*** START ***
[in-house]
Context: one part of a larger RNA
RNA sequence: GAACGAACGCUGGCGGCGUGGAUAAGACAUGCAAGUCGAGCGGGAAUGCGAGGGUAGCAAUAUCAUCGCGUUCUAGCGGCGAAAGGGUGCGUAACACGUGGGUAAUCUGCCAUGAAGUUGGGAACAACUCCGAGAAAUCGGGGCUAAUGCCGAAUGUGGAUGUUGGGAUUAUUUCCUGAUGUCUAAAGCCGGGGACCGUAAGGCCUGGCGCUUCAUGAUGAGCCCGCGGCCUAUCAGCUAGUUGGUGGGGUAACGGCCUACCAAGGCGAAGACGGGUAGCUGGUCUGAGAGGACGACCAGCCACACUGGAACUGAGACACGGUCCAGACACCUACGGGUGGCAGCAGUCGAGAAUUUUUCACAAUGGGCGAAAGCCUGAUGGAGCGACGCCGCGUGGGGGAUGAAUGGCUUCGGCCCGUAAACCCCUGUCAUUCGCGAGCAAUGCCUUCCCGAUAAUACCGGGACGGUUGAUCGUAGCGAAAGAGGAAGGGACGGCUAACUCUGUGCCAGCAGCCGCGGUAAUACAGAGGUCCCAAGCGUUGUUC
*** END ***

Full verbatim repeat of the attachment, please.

[in-house]
Context: one part of a larger RNA
RNA sequence: GAACGAACGCUGGCGGCGUGGAUAAGACAUGCAAGUCGAGCGGGAAUGCGAGGGUAGCAAUAUCAUCGCGUUCUAGCGGCGAAAGGGUGCGUAACACGUGGGUAAUCUGCCAUGAAGUUGGGAACAACUCCGAGAAAUCGGGGCUAAUGCCGAAUGUGGAUGUUGGGAUUAUUUCCUGAUGUCUAAAGCCGGGGACCGUAAGGCCUGGCGCUUCAUGAUGAGCCCGCGGCCUAUCAGCUAGUUGGUGGGGUAACGGCCUACCAAGGCGAAGACGGGUAGCUGGUCUGAGAGGACGACCAGCCACACUGGAACUGAGACACGGUCCAGACACCUACGGGUGGCAGCAGUCGAGAAUUUUUCACAAUGGGCGAAAGCCUGAUGGAGCGACGCCGCGUGGGGGAUGAAUGGCUUCGGCCCGUAAACCCCUGUCAUUCGCGAGCAAUGCCUUCCCGAUAAUACCGGGACGGUUGAUCGUAGCGAAAGAGGAAGGGACGGCUAACUCUGUGCCAGCAGCCGCGGUAAUACAGAGGUCCCAAGCGUUGUUC